Types of Societies

Chapter 4, Section 3
group is a set of people who interact on
the basis of shared expectations and who
have some common identity.
 Societies
are the largest examples of a group.
 Societies
are classified by subsistence
strategies, or how a society uses
technology to provide for the needs of its
 Three
main types: preindustrial, industrial,
 Food
production is the main economic
 Four
subdivisions: hunting and gathering,
pastoral, horticultural, agricultural.
Divided on the basis of how they produce food
and their level of technology.
 Main
form of food production= collection of
wild plants and hunting of animals.
 Characteristics:
Move around constantly in search of food;
No permanent villages;
Smaller size 60-100 people;
Family is the main social unit.
 Main
form of food production= domesticated
herd animals.
 Characteristics:
Move around to new pastures for animals;
Can support larger populations;
Food surpluses division of labor
Specialization of tasks by individuals
 Main
form of food production= fruits and
vegetables grown in a garden.
 Characteristics:
Size of society depends on land available for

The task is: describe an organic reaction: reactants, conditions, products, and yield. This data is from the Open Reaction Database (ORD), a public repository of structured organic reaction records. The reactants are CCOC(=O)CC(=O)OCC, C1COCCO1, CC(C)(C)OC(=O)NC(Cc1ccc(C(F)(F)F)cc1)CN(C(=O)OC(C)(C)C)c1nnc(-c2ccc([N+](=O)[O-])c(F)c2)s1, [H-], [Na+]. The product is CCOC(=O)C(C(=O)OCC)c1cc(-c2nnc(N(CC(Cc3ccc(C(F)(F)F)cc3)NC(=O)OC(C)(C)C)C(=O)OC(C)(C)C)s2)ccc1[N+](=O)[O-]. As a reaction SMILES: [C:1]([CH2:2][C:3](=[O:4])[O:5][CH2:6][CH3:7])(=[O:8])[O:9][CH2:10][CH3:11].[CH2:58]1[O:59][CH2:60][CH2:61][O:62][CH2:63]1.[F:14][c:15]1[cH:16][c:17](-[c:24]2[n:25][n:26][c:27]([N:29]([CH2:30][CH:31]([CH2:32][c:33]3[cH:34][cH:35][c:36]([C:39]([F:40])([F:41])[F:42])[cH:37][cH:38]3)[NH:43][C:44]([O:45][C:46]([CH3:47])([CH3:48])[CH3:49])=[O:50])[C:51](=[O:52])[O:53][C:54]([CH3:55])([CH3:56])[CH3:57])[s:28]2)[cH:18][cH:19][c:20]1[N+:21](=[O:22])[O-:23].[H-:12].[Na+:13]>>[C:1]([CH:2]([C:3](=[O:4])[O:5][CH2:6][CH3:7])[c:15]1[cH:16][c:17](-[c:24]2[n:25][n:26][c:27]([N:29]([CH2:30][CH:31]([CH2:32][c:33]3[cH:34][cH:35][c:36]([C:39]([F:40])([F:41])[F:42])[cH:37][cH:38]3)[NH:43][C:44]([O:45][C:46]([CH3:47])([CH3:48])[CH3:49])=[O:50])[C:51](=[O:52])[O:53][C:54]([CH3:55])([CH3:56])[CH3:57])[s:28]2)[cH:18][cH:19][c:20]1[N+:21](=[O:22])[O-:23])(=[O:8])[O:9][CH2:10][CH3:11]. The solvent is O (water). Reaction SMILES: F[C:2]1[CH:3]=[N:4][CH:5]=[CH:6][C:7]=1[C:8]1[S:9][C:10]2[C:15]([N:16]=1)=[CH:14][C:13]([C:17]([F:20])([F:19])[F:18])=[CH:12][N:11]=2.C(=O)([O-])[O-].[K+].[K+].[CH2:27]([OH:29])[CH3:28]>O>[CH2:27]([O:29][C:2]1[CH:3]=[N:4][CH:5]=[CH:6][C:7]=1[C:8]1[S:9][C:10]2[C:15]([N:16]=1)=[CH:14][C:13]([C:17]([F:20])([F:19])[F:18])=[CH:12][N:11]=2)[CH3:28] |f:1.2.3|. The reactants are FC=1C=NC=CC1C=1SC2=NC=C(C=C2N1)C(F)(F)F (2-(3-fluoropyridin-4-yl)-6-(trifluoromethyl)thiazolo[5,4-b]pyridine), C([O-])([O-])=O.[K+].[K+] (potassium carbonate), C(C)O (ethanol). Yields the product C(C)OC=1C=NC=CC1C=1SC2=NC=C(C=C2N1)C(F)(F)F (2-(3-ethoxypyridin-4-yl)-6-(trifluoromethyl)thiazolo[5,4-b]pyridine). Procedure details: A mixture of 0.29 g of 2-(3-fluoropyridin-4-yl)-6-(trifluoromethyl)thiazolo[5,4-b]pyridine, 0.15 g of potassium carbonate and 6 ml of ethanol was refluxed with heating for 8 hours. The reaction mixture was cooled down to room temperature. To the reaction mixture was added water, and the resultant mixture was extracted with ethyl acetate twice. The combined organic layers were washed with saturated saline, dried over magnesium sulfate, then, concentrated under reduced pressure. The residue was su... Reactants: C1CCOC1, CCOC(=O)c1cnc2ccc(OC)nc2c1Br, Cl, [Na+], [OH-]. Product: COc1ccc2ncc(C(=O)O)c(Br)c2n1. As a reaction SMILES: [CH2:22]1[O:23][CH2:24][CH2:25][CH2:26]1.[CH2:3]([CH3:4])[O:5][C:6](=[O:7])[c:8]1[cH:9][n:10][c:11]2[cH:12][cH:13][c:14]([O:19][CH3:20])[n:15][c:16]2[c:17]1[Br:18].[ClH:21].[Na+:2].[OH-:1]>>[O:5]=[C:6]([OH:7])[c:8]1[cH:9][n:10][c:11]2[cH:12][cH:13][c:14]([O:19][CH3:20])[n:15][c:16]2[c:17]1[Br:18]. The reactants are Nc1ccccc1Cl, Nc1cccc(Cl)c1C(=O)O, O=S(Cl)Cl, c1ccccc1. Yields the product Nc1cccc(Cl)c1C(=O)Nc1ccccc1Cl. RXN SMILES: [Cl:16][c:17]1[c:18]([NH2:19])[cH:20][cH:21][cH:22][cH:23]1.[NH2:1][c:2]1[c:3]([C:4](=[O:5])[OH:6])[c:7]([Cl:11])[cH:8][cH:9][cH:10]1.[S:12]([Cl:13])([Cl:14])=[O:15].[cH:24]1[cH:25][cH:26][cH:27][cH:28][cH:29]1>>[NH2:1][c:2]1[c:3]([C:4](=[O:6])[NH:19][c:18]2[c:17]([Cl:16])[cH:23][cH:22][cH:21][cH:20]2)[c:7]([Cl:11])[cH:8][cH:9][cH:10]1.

Food surpluses division of labor;
Inequalities in wealth and power
 Main
form of food production= domesticated
animals used to plow fields to grow crops.
 Characteristics:
Use of irrigation and terracing techniques;
Can support very large populations;
Development of cities and more-advanced
 Emphasis
shifts from food production to the
production of manufactured goods.
Food production is carried out w/help of
machines-- can produce faster.
 Can
yield greater population sizes.
 Industrialization can lead to urbanization=
concentration of population in cities.
 Greater productivity, but less skill for
 Competition for social position.
 Economy
is centered around the providing of
information and services.
 In
the United States, roughly 73% of the
pop’n is involved in these fields.
 Characteristics:
Standard of living and quality of life improve;
Emphasis on science and education;
Social equality and democracy.
 Emile
Durkheim used the concepts of
mechanical and organic solidarity to
describe social relationships within a
 Mechanical
solidarity= people share values
and perform same tasks; united.
 Organic
solidarity= impersonal social
relationships; relationships based on need
rather than value.
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